November 17, 2020
From Black Rose Anarchist Federation (USA)

The abrupt replacement of president Martin Vizcarra by the president of congress Manuel Merino has ignited a week of protests in multiple cities in Peru, including Lima. Peruvians are outraged at what can best be described as a parliamentary coup, orchestrated by members of congress whose quick resignation only came after two young protesters lost their lives at the hands of police. As Peru descends into a state of limbo, with the resignation of Merino, the youth on the streets relentlessly call for a complete overhaul of the Peruvian constitution.

I spoke with political street artist Buhho, who’s part of the local printmaking movement in Lima, and who has been organizing multiple interventions through art and action.

by Mariella Mendoza

Nota: Español abajo.

Interview Questions:

The coup d’etat in Peru started a series of protests on the streets of multiple different districts in Peru, including the streets of Lima. Can you describe the beginning of this movement, and its roots?

Everything began when the Peruvian government began the ousting of Vizcarra (the previous president). We (the youth on the streets) noticed that Merino and Alarcon, both members of congress, were going to oust the presidency, by any means necessary. They were successful, and Merino, who was president of congress, stepped in as president of Peru. These people represent an outdated obsolete political class who, united with corrupt people that are only interested in their own selfish gain, continues to hoard wealth (and resources).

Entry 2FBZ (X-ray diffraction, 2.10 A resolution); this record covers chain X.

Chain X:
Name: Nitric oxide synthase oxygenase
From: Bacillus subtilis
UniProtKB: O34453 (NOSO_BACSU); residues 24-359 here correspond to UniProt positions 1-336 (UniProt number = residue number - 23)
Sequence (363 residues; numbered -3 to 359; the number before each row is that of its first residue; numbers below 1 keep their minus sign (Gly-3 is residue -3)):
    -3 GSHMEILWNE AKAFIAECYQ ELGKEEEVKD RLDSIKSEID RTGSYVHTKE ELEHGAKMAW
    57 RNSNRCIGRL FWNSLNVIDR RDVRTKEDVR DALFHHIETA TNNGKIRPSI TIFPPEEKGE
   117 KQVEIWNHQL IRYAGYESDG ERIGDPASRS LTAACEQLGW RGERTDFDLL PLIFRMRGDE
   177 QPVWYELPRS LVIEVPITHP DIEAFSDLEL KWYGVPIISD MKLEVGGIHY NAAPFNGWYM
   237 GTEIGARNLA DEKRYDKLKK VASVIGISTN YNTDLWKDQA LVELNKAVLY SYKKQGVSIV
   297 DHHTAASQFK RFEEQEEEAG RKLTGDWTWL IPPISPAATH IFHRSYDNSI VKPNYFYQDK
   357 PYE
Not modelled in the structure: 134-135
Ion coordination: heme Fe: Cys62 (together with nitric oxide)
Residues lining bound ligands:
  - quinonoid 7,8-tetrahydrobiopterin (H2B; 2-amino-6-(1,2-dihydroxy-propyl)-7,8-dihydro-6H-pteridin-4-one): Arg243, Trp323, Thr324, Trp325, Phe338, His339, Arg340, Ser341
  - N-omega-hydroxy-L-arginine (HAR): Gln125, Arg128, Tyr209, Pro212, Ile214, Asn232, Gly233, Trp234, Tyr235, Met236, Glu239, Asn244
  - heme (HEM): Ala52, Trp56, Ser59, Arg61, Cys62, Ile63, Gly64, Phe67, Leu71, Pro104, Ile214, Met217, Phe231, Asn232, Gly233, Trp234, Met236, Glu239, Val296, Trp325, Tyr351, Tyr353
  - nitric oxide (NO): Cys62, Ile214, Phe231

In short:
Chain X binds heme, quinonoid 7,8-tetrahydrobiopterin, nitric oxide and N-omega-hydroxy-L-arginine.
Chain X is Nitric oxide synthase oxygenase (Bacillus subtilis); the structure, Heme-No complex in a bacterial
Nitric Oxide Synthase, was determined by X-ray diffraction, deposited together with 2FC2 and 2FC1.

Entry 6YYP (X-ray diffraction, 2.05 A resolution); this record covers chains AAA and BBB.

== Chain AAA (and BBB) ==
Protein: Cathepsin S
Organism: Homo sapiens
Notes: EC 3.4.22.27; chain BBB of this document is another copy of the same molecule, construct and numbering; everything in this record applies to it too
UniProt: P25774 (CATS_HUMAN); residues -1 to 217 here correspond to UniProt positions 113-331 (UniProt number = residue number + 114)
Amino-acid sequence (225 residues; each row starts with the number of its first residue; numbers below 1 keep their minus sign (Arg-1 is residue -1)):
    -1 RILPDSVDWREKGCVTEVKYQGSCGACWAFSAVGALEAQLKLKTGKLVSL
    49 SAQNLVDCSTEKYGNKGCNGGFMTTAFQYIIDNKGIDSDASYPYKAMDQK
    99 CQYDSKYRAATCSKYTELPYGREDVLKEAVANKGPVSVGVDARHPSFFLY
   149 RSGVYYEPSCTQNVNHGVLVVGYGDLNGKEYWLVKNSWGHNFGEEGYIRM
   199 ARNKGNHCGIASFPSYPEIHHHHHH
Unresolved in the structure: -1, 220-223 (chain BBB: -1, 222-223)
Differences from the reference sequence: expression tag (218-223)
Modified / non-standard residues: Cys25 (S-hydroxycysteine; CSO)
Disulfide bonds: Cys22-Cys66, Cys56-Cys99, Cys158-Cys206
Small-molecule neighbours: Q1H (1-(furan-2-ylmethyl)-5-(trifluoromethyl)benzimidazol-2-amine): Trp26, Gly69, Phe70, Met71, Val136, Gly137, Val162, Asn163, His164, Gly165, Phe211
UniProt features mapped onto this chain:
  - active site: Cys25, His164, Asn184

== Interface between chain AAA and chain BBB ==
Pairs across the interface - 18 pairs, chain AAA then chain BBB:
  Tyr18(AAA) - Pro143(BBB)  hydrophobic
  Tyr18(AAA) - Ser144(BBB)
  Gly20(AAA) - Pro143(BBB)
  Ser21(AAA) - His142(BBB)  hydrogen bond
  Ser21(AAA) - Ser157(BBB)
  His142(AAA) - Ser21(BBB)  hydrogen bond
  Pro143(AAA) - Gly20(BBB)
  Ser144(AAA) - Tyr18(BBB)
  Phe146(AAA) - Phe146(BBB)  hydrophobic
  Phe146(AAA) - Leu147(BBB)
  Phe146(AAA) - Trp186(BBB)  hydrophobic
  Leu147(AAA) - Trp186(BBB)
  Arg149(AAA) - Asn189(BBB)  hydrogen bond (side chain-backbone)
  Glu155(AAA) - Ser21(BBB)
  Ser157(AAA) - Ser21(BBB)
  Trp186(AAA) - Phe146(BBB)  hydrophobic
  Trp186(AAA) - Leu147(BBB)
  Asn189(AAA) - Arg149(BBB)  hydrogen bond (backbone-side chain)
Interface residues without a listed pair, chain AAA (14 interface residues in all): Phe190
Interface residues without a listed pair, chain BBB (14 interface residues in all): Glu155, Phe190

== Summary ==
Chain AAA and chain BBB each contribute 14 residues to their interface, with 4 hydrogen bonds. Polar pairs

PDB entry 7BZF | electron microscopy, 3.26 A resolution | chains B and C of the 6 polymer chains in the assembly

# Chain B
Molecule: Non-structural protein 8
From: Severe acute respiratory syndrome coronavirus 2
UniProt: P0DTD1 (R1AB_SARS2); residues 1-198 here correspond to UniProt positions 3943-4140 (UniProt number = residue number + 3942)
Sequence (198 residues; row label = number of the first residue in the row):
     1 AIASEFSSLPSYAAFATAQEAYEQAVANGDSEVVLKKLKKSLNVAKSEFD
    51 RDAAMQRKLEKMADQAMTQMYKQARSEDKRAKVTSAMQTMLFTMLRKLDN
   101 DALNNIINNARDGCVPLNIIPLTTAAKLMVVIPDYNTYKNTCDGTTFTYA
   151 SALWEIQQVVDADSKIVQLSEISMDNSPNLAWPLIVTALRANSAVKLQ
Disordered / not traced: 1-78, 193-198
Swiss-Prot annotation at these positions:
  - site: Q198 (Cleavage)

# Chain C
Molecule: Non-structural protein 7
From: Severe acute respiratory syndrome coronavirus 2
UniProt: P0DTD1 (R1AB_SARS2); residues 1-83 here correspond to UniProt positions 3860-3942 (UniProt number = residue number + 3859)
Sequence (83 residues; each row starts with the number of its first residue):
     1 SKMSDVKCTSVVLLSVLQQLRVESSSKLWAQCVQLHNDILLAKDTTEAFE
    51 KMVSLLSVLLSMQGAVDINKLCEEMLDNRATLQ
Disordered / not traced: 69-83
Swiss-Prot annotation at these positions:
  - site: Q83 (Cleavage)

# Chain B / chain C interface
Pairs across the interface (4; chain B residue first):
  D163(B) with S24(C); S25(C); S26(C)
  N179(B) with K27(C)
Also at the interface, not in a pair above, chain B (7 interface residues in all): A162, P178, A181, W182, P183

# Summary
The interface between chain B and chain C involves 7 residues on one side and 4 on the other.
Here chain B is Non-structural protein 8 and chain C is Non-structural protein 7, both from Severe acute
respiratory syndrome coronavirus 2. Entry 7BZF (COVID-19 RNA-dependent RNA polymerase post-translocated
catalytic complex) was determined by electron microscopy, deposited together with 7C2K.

At that point the protests began and they did not stop. On that day, November 9th there was a protest at Plaza San MartĂ­n, which is where we usually get together to march, and the mobilizations kept escalating, on November there was a call for a national march, and it was one of the biggest mass mobilizations in the history of Peru. Today there was a call for another mass mobilization, for which myself and others are getting ready for right now.

Tell us about the right to insurgency. What is article 46?

This is an article in the Peruvian constitution that first appeared in ‘79, and has been adapted by a constitutional assembly. The article reads: Article 46- Usurper Government. Insurgency right. No one owes obedience to a usurping government, nor to those who assume public functions in violation of the Constitution and the laws. Residents have the right to insurgency in defense of the constitutional order. All acts by usurpers are null. And it’s this article that we’ve been using to legitimize the protests, since the way that Merino was able to obtain power was through constitutional gaps and speculation of corruption by the ex president (Vizcarra), which is all still under investigation.

This year, the influence of the pandemic has affected multiple different communities across the world. How has covid-19 impacted Peru, and how has it affected the protests and the perspective of the people towards the government?

Peru was one of the first countries to declare a national quarantine and to close its borders, as soon as the virus got to America. But ironically, we have been one of the countries most heavily affected. One of the ways covid-19 has affected us directly, is it showed us the social divides that exist in our country. The rich have a lot and they are few, the poor have little, and they are many. The economical model and the improvised authorities and institutions that we have made it so in just a little bit of time we became one of the countries with the highest rate of infection. And this happened as there was a change in the judicial institutions, and during a huge moment of corruption here, the Odebretch case.